He said his department's work was not just about legislation and regulation but about the way the DCLG worked with its partners.

'Desirable outcomes on climate change, obesity, antisocial behaviour need to be co-produced rather than simply delivered by the state,' he told the conference.

Departments suffer from too many changes, argues Talbot

Ministers must adjust the pace and nature of organisational reform across the public sector or face 'serious dysfunctional performance', a leading academic has warned.

Speaking on June 15, Colin Talbot, chair of public policy and management at Manchester Business School, said that academic research indicated that any major organisational reform took at least two or three years to 'bed in' and that improved performance was possible only after that period.

But large swathes of the UK public sector, Talbot noted, are subject to major reorganisations every 12 to 18 months. 'The pace of change is so great that we're seeing serious dysfunctional performance,' he warned.

Talbot argued that this problem was, in part, a reason for continued poor performance across departments and agencies such as the Department for Work and Pensions and the Home Office.

He concluded that ministers were too often tempted into organisational restructuring 'to distract attention away from poor policy making'.

Too many managers are 'financial illiterates'

Mary Keegan, the head of the Government Accountancy Service, has warned that there is a long way to go to overcome 'financial illiteracy' among Whitehall managers.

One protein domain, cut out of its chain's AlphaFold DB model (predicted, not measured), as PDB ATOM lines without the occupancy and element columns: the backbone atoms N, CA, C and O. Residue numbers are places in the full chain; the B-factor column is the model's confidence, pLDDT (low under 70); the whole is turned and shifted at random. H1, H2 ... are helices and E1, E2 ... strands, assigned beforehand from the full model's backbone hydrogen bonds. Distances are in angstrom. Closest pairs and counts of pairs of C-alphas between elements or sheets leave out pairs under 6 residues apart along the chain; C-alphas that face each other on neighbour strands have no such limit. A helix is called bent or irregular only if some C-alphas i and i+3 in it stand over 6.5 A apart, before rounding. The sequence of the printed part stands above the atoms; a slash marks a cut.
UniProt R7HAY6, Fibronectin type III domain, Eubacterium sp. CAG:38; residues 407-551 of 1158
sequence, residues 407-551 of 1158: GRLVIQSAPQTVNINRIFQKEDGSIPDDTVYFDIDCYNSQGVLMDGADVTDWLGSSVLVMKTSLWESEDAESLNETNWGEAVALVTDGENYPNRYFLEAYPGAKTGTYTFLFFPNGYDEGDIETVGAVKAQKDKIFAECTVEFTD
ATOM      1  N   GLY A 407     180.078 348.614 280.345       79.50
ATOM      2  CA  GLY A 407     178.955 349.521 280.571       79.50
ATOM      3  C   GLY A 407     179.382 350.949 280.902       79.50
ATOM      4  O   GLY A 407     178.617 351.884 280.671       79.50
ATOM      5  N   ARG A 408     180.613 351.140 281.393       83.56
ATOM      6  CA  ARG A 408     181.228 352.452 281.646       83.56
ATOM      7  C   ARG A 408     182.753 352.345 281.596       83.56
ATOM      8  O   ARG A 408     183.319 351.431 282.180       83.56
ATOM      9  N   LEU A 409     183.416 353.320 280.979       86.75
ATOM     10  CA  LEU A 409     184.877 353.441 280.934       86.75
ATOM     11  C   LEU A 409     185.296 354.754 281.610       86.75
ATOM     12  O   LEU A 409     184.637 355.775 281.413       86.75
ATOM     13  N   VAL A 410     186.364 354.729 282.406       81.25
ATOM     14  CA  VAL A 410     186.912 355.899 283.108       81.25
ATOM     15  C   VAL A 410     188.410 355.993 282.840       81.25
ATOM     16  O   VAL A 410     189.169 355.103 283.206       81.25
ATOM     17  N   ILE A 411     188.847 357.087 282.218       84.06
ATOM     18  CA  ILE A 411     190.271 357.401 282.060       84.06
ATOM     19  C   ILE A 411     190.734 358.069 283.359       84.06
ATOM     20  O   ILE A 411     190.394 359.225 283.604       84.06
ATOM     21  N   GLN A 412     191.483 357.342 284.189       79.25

Keegan told the conference that, while progress had been made on ensuring ministries have a qualified accountant as director of finance, that was not enough.

Keegan also identified problems with financial data produced by Whitehall, which often took too long to produce and, in some cases, raised doubts over accuracy.

NHS reforms 'at risk' from political change

Serious doubts over the government's commitment to its health service reforms could emerge once Prime Minister Tony Blair leaves office, CIPFA conference delegates were told.

Niall Dickson, chair of the King's Fund health think-tank, said that the number of politicians, senior advisers and officials committed to reform plans, such as 'choice' and a commissioner/provider split, is 'relatively small'.

Dickson cited Blair, Health Secretary Patricia Hewitt and adviser Paul Corrigan as among a small group of steadfast 'believers' in the market-driven reforms trialled and implemented by Number 10 and the Department of Health in recent years.

'Beneath that, there isn't a huge commitment to some of these ideas, so there is a real question about how far the momentum for some of these changes will stretch when Blair goes,' he warned on June 15.

However, Dickson said he did not view all elements of the reforms as a 'swing door' through which ministers could go back.